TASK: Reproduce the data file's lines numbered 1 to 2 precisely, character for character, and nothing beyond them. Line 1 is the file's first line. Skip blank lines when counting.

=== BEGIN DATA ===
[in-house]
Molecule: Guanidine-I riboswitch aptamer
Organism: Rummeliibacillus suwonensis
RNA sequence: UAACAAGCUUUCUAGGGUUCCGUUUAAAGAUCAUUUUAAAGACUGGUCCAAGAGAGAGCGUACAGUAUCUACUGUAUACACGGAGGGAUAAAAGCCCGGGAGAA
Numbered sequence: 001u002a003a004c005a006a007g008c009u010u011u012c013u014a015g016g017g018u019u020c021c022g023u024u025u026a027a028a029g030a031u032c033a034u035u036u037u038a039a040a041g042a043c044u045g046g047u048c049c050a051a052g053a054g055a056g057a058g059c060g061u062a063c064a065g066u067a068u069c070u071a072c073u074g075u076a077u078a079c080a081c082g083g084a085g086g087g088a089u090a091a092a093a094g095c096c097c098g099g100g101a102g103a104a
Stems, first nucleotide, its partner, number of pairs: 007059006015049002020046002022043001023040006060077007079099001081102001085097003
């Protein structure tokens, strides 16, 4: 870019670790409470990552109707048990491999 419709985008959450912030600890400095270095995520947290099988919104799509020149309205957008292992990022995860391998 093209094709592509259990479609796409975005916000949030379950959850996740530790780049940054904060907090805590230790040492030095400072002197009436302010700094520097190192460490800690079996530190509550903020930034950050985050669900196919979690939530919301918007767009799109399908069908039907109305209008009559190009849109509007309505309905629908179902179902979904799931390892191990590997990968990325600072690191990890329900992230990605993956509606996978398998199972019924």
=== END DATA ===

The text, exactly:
[in-house]
Molecule: Guanidine-I riboswitch aptamer